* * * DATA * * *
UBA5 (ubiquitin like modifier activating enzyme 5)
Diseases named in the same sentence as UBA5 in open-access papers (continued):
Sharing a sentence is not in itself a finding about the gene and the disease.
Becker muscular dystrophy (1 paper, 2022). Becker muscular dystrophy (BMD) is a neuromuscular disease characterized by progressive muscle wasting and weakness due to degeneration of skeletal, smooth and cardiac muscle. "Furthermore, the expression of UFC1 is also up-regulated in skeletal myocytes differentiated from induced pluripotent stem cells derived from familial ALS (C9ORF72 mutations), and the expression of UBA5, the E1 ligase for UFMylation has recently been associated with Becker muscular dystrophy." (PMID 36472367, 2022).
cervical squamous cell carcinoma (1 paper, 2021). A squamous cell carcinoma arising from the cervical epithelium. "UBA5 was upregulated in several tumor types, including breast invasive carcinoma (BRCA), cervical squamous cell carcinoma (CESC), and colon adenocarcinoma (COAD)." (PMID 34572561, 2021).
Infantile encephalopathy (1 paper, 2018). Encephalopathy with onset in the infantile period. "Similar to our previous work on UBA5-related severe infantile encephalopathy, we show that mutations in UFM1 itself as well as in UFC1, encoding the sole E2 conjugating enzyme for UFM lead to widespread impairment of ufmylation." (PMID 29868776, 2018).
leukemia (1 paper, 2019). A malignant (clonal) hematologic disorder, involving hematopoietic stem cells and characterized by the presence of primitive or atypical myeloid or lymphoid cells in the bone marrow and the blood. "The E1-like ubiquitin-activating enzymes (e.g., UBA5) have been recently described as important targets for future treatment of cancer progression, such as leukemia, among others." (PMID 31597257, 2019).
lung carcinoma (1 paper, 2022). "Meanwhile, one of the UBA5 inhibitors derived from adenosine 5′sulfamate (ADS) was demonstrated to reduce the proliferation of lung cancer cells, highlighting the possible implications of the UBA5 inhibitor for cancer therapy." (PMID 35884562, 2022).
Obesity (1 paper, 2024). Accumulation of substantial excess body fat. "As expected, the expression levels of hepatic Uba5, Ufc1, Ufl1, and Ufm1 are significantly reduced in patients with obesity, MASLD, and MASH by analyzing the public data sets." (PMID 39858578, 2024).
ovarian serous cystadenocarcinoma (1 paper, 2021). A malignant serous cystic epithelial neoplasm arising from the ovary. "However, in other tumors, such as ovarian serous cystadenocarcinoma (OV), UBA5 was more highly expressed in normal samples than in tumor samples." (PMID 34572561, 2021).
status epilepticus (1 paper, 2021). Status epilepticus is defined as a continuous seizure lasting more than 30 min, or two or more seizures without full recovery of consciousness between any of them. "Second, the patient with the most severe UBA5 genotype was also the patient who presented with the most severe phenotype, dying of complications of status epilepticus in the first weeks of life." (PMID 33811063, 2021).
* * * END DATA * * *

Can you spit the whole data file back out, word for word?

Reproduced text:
UBA5 (ubiquitin like modifier activating enzyme 5)
Diseases named in the same sentence as UBA5 in open-access papers (continued):
Sharing a sentence is not in itself a finding about the gene and the disease.
Becker muscular dystrophy (1 paper, 2022). Becker muscular dystrophy (BMD) is a neuromuscular disease characterized by progressive muscle wasting and weakness due to degeneration of skeletal, smooth and cardiac muscle. "Furthermore, the expression of UFC1 is also up-regulated in skeletal myocytes differentiated from induced pluripotent stem cells derived from familial ALS (C9ORF72 mutations), and the expression of UBA5, the E1 ligase for UFMylation has recently been associated with Becker muscular dystrophy." (PMID 36472367, 2022).
cervical squamous cell carcinoma (1 paper, 2021). A squamous cell carcinoma arising from the cervical epithelium. "UBA5 was upregulated in several tumor types, including breast invasive carcinoma (BRCA), cervical squamous cell carcinoma (CESC), and colon adenocarcinoma (COAD)." (PMID 34572561, 2021).
Infantile encephalopathy (1 paper, 2018). Encephalopathy with onset in the infantile period. "Similar to our previous work on UBA5-related severe infantile encephalopathy, we show that mutations in UFM1 itself as well as in UFC1, encoding the sole E2 conjugating enzyme for UFM lead to widespread impairment of ufmylation." (PMID 29868776, 2018).
leukemia (1 paper, 2019). A malignant (clonal) hematologic disorder, involving hematopoietic stem cells and characterized by the presence of primitive or atypical myeloid or lymphoid cells in the bone marrow and the blood. "The E1-like ubiquitin-activating enzymes (e.g., UBA5) have been recently described as important targets for future treatment of cancer progression, such as leukemia, among others." (PMID 31597257, 2019).
lung carcinoma (1 paper, 2022). "Meanwhile, one of the UBA5 inhibitors derived from adenosine 5′sulfamate (ADS) was demonstrated to reduce the proliferation of lung cancer cells, highlighting the possible implications of the UBA5 inhibitor for cancer therapy." (PMID 35884562, 2022).
Obesity (1 paper, 2024). Accumulation of substantial excess body fat. "As expected, the expression levels of hepatic Uba5, Ufc1, Ufl1, and Ufm1 are significantly reduced in patients with obesity, MASLD, and MASH by analyzing the public data sets." (PMID 39858578, 2024).
ovarian serous cystadenocarcinoma (1 paper, 2021). A malignant serous cystic epithelial neoplasm arising from the ovary. "However, in other tumors, such as ovarian serous cystadenocarcinoma (OV), UBA5 was more highly expressed in normal samples than in tumor samples." (PMID 34572561, 2021).
status epilepticus (1 paper, 2021). Status epilepticus is defined as a continuous seizure lasting more than 30 min, or two or more seizures without full recovery of consciousness between any of them. "Second, the patient with the most severe UBA5 genotype was also the patient who presented with the most severe phenotype, dying of complications of status epilepticus in the first weeks of life." (PMID 33811063, 2021).